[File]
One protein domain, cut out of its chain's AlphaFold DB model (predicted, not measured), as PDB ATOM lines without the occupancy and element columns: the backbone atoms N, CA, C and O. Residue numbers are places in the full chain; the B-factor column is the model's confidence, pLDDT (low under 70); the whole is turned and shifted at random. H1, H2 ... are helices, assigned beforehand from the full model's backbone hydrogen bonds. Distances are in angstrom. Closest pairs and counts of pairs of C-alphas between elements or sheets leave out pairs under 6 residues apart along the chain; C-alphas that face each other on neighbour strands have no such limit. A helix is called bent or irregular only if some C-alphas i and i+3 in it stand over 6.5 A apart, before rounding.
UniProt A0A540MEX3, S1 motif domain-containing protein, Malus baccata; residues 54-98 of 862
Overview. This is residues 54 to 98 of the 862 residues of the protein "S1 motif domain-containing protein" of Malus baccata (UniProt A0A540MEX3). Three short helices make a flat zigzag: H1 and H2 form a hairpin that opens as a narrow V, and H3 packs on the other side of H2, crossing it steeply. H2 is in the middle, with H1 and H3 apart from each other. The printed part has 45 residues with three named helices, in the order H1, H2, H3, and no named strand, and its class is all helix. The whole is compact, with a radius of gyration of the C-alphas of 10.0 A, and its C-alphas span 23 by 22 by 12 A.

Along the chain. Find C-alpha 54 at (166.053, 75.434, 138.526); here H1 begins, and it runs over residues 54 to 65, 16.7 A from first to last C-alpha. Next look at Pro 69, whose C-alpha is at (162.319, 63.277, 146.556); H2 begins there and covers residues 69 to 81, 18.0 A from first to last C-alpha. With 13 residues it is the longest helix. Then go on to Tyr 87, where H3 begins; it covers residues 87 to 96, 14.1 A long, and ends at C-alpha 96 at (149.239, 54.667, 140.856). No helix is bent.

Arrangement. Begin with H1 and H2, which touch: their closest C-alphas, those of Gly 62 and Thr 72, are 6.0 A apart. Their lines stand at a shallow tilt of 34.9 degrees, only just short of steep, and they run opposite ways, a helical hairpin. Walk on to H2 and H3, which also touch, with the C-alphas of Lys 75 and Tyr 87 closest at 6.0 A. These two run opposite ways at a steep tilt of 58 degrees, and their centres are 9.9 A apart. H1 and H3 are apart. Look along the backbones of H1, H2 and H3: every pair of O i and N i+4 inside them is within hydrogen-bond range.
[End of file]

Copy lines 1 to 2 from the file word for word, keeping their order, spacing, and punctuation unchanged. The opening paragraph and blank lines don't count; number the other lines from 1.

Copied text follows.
UniProt A0A540MEX3, S1 motif domain-containing protein, Malus baccata; residues 54-98 of 862
Overview. This is residues 54 to 98 of the 862 residues of the protein "S1 motif domain-containing protein" of Malus baccata (UniProt A0A540MEX3). Three short helices make a flat zigzag: H1 and H2 form a hairpin that opens as a narrow V, and H3 packs on the other side of H2, crossing it steeply. H2 is in the middle, with H1 and H3 apart from each other. The printed part has 45 residues with three named helices, in the order H1, H2, H3, and no named strand, and its class is all helix. The whole is compact, with a radius of gyration of the C-alphas of 10.0 A, and its C-alphas span 23 by 22 by 12 A.